Celebration weekend for UK’s meadows

Monday 10th June 2013

Hannah's Meadow in DurhamHannah's Meadow in Durham

Traditional meadows and the wild plants, flowers and creatures they support have been disappearing at an alarming rate over the last 70 years, but The Wildlife Trusts are inviting the nation to celebrate those that remain this summer.

The second annual Our Meadow Wildlife weekend, on 15-16 June, will invite people to meander through meadows that remain all around the UK and re-discover the pleasures to be enjoyed and the species to be found within them.

Meadows are food for thought and nourishment for the soul

Young and old are invited to seek out events being held in surviving wildflower meadows, so that wherever you live and whatever your interest might be – dragonfly spotting in Devon, looking for mini-beasts in the Belfast Hills or searching for heath spotted orchids in Hampshire – there will be opportunities somewhere nearby to enjoy the magic of the meadow.

The weekend’s activities also provide an opportunity for The Wildlife Trusts to demonstrate how much work is being done to restore and protect the meadows that remain, even though 97% of traditional lowland meadows in England and Wales have been lost or agriculturally improved since 1940.  Upland hay meadows have suffered even more, with less than 1,000 hectares still surviving.

But Paul Wilkinson, Head of Living Landscape for The Wildlife Trusts, said: 

“The statistics prove just how precious our remaining traditional meadows are.  They can contain up to 120 flowering plant species, providing a vital source of nectar for bees and butterflies and habitat for birds, brown hares, grass snakes, grasshoppers, moths and many other species.

“We are determined to protect the meadows that remain and the wildlife they support.  The more we can do to raise awareness of both and show people the benefits they bring, the more we will be able to guarantee their survival for generations to come.”

Celebrity supporter Bill Oddie, Vice-President of The Wildlife Trusts, said: 

“A meadow offers the complete sensory experience: the colours of the flowers and butterflies; the buzzing of the insects and the songs of birds; the scents and perfumes of the herbs. They are food for thought and nourishment for the soul.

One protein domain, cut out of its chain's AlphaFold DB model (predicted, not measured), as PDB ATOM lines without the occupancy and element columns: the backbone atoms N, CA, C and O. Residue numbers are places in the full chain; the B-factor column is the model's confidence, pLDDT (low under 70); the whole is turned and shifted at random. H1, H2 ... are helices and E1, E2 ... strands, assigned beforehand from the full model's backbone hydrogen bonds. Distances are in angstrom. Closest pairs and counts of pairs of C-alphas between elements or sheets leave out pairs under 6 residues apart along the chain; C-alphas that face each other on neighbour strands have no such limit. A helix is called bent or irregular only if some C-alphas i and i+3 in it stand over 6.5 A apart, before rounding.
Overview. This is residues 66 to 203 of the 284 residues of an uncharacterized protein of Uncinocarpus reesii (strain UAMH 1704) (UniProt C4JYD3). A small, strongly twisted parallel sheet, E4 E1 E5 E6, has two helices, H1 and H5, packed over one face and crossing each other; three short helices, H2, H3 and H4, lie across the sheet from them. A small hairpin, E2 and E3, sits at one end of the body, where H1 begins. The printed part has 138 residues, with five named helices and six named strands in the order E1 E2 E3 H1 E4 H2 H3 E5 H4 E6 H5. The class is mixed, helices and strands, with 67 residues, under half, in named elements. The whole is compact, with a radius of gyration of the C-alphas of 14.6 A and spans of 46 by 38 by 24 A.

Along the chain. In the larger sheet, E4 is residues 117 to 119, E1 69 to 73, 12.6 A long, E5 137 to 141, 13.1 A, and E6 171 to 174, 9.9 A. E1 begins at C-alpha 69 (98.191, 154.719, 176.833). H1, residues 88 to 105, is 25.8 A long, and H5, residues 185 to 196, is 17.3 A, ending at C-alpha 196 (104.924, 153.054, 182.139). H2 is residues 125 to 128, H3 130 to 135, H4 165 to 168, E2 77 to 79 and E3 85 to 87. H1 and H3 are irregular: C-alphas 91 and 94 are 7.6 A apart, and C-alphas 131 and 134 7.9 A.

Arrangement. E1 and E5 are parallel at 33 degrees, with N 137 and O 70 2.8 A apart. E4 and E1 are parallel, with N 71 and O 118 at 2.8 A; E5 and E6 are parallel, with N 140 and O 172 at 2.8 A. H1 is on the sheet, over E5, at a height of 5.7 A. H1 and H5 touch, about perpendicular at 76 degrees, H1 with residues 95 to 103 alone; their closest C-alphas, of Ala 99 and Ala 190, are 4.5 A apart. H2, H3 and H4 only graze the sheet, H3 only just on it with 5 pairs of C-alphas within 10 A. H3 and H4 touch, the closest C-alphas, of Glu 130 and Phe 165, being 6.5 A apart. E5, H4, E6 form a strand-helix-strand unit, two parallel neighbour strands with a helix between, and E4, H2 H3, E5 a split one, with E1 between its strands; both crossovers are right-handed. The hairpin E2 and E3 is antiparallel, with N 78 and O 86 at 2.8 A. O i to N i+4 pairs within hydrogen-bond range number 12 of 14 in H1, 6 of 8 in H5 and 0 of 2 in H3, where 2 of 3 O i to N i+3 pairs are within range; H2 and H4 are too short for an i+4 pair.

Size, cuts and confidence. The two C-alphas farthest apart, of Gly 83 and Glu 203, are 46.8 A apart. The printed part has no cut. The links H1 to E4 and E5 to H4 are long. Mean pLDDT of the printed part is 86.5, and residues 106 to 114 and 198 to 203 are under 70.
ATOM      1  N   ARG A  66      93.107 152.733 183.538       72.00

“Every wildflower belongs to a family, but which is which?  Every flower has a name, how did it get it?  Was it used for medicinal purposes, and if so what?  Is it lovely to look at or delightful to smell?”

Marden Meadow in KentBill’s invitation to enjoy what meadows offer is typically full-on:

“Gaze at a meadow, then walk through it, then crawl, then lie down and become part of it.  Share it with the creatures that live there. Look at them, find out their names, learn about their lives and stories.”

Bill lists his own top three meadow creatures as:

1. Hares:

“A magic animal that can disappear and reappear before your very eyes. Ancient people thought they were witches!”

2. Daddy long legs (crane fly):

“On certain days in September the grass is suddenly alive with them, and swallows skim low to fuel up before their flights south. They must eat hundreds, there’s not a lot of meat on a crane fly!”

3. Barn Owl:

“Okay, they nest in barns, but they spend a lot of time doing their ghostly patrolling over meadows, particularly appreciated since – despite being an owl – they often fly in daylight, or at dusk or dawn.”

You can download a guide to 40 great places to see wild flower meadows

Tagged with: Living Landscapes